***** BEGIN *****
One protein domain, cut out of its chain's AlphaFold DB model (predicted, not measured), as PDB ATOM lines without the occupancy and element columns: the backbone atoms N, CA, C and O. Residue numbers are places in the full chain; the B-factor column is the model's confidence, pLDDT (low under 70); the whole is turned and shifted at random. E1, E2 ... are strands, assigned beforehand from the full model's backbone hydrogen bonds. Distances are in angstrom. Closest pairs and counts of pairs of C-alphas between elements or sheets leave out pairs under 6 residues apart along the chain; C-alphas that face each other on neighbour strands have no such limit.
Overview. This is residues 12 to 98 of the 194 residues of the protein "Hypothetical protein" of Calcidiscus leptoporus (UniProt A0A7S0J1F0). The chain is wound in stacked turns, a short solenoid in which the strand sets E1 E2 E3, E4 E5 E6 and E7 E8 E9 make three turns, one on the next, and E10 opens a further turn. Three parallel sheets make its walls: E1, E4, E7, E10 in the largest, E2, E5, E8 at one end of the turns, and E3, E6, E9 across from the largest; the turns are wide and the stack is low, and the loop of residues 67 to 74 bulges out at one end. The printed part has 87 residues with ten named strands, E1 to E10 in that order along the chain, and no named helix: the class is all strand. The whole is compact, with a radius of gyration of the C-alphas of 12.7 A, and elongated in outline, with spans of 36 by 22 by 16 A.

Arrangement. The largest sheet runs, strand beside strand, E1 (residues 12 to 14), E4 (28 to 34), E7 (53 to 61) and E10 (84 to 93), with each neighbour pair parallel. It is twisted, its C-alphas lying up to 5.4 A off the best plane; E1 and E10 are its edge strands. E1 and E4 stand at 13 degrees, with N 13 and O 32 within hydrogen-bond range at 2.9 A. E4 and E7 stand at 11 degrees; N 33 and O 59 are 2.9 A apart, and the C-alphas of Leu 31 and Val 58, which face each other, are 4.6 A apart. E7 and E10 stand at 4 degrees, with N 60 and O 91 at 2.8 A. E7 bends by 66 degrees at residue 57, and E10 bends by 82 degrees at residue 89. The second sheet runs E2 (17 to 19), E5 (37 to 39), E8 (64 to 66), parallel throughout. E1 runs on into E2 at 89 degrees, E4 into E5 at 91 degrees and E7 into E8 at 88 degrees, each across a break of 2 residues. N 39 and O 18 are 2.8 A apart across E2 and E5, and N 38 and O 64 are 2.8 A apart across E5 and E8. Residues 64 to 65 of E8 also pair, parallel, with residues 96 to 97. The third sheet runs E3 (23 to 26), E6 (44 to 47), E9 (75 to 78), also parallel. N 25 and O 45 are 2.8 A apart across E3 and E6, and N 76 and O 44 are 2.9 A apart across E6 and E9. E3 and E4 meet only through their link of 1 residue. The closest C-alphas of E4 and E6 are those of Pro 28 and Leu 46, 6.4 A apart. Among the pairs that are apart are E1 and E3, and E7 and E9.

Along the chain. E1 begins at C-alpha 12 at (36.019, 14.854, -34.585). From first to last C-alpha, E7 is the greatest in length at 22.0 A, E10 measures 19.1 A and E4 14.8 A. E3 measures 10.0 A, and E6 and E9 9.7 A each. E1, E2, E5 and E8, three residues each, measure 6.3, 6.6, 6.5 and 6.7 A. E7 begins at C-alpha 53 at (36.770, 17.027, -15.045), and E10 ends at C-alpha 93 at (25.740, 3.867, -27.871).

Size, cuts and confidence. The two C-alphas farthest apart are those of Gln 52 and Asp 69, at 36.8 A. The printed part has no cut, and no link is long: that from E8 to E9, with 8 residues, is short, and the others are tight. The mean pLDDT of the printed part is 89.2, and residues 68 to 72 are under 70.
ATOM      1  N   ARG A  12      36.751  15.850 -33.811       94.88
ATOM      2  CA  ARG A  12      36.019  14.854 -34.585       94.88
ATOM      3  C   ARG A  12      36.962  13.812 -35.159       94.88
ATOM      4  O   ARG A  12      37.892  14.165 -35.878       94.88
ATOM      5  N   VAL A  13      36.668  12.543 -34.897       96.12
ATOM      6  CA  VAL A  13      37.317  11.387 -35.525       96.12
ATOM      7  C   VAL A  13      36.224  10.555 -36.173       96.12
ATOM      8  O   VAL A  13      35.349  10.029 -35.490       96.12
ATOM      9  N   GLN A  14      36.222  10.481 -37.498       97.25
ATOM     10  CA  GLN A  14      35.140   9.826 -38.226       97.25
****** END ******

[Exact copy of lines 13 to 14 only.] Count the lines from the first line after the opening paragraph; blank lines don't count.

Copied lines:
ATOM      9  N   GLN A  14      36.222  10.481 -37.498       97.25
ATOM     10  CA  GLN A  14      35.140   9.826 -38.226       97.25